Browse Prior Art Database

Precision Stack-Up Station

IP.com Disclosure Number: IPCOM000120563D
Original Publication Date: 1991-May-01
Included in the Prior Art Database: 2005-Apr-02
Document File: 8 page(s) / 347K

Publishing Venue

IBM

Related People

Barenboim, M: AUTHOR [+3]

Abstract

The precision stack-up station is a production tool used to assemble a number of laminates and composite sheets of various thicknesses in a precise stack, as used in the production of printed circuit boards. The concept described herein allows laminates (layers) or composite sheets to be positioned, aligned and assembled to close tolerances.

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This is the abbreviated version, containing approximately 26% of the total text.

Precision Stack-Up Station

      The precision stack-up station is a production tool used
to assemble a number of laminates and composite sheets of various
thicknesses in a precise stack, as used in the production of printed
circuit boards.  The concept described herein allows laminates
(layers) or composite sheets to be positioned, aligned and assembled
to close tolerances.

      Fig. 1a is a perspective view which shows the end product where
a number of composite sheets 1 of various thicknesses (.004" to
.050"), are positioned in a precise stack 2.  Fig. 1b is a top view
showing that each sheet has its own pattern 3 and a set of common
pre-locating holes 4 and locating holes 5.  The required accuracy of
placement of top and bottom is approximately + 7 microns.  A fast
cure adhesive is used to hold the product together as it goes through
a post-stacking process.

      Composite sheets 1 are presented for alignment and stacking by
various handling methods, such as by a robot, carousel, or in-line
type of mechanism.  Figs. 2 through 5 depict two types of production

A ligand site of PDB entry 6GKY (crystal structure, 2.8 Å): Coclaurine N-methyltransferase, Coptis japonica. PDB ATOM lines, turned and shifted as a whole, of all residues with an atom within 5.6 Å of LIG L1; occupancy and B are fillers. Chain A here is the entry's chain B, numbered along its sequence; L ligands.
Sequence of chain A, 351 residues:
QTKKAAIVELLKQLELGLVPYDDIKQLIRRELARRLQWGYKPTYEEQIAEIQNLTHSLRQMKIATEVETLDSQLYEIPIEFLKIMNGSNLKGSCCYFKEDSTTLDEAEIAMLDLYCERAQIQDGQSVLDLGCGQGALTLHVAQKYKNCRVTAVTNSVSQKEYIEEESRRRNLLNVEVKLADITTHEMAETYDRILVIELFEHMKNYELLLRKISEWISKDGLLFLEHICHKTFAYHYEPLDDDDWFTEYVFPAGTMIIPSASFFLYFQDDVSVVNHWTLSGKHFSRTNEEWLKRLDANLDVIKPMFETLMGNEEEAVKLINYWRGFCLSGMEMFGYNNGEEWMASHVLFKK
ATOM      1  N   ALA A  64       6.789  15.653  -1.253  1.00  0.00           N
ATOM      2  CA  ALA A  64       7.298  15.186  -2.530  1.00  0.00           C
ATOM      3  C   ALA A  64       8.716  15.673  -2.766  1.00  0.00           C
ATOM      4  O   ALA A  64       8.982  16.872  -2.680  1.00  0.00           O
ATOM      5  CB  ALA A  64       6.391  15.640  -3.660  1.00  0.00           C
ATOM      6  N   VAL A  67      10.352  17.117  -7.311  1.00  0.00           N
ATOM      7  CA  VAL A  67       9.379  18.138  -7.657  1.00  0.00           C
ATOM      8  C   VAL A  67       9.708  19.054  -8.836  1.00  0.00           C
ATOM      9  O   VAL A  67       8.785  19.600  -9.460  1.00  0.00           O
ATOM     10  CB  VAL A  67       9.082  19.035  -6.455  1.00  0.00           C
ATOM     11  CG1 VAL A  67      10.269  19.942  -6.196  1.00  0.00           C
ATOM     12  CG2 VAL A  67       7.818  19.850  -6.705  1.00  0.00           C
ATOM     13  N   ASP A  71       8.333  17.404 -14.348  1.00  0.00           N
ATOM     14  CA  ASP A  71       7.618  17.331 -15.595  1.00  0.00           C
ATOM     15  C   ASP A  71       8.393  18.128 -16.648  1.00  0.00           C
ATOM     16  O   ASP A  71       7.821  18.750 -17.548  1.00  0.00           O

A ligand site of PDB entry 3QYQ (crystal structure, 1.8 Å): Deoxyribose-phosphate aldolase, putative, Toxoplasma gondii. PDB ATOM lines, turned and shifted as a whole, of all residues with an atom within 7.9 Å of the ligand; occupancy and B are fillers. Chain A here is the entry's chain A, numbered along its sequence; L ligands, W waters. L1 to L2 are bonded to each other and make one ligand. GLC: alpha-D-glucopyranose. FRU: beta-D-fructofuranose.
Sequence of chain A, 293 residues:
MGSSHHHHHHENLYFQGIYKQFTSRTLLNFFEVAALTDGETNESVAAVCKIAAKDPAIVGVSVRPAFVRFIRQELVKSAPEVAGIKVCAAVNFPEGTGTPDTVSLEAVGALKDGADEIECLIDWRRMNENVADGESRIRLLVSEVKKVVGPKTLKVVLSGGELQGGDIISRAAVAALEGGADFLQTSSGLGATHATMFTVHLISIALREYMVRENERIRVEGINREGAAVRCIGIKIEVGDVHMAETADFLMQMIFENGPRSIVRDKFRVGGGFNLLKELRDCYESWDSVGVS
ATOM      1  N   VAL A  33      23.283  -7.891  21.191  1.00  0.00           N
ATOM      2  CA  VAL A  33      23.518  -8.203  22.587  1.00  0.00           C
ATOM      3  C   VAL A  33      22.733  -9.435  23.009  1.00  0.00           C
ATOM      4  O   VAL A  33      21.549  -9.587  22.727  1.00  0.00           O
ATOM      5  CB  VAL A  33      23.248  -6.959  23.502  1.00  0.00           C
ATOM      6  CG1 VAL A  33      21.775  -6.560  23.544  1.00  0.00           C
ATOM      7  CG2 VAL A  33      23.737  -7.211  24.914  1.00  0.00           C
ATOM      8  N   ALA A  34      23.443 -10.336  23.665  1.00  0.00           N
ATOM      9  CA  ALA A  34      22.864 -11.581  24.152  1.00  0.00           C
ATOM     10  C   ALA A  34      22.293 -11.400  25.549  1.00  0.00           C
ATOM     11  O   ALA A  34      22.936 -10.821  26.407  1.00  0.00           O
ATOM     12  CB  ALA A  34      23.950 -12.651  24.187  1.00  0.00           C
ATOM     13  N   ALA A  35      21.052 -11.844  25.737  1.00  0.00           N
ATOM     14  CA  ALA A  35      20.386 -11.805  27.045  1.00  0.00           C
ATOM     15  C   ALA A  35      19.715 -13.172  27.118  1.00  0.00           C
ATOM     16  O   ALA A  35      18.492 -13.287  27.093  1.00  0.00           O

stacking tools and are shown to illustrate how the precision stack-up
station is used. Figs. 2, 3a and 3b utilize robot 6 while Fig. 4
(perspective view) utilizes XZ-slide 7 as the material handling
means.

      Fig. 3a is a top view of the robot handling device. Fig. 3b
shows the details of section Z-Z (Fig. 3a); Fig. 3c shows the details
of section A-A (Fig. 3b); Fig. 3d shows the details of section B-B
(Fig. 3c); and Fig. 3e shows the details of section X-X (Fig. 3a).

      For the XZ-slide device, Fig. 5a shows a top view of Fig. 4;
Fig.  5b shows the front view of Fig. 4; Fig. 5c shows section A-A
(Fig.  5b); and Fig. 5d shows section B-B (Fig. 5c).  Although each
handling method has its own configuration, some of the sub-assemblies
are common for both.  The common aspects are as follows:
   - Load station 8, as shown in Figs. 2, 4, and 5a, are spaced
within robot work envelope 9 (Fig. 3a), or on a common center line 10
(Fig. 5a), where carriers (not shown) containing the product are
manually loaded and unloaded by the operator.
     - Pre-alignment station 11, shown in Figs. 2, 3a, 4 and 5a, is
where the product is placed by either robot 6, or by an  XZ-Slide 7.
     - Precision stack-up station 12, shown in Figs. 3a, 4, and 5a,
is used for positioning, aligning and stacking operations.
   - Exit station 13, shown in Figs. 3a, 3e, 4, 5b and 5d, equipped
with elevator 14, receives the finished product.
     - A tool control unit (not shown) is included and consists of a
controller, front end electronics, power distribution, and the
required software.

      Operations performed by the two types of production stacking
tools are almost identical.  Both tools present composite sheets 1
(Figs. 1a and 1b), to precision stack-up station 12 (Figs. 3a, 4 and
5a) for positioning, alignment and stacking processes.  The finished
pro...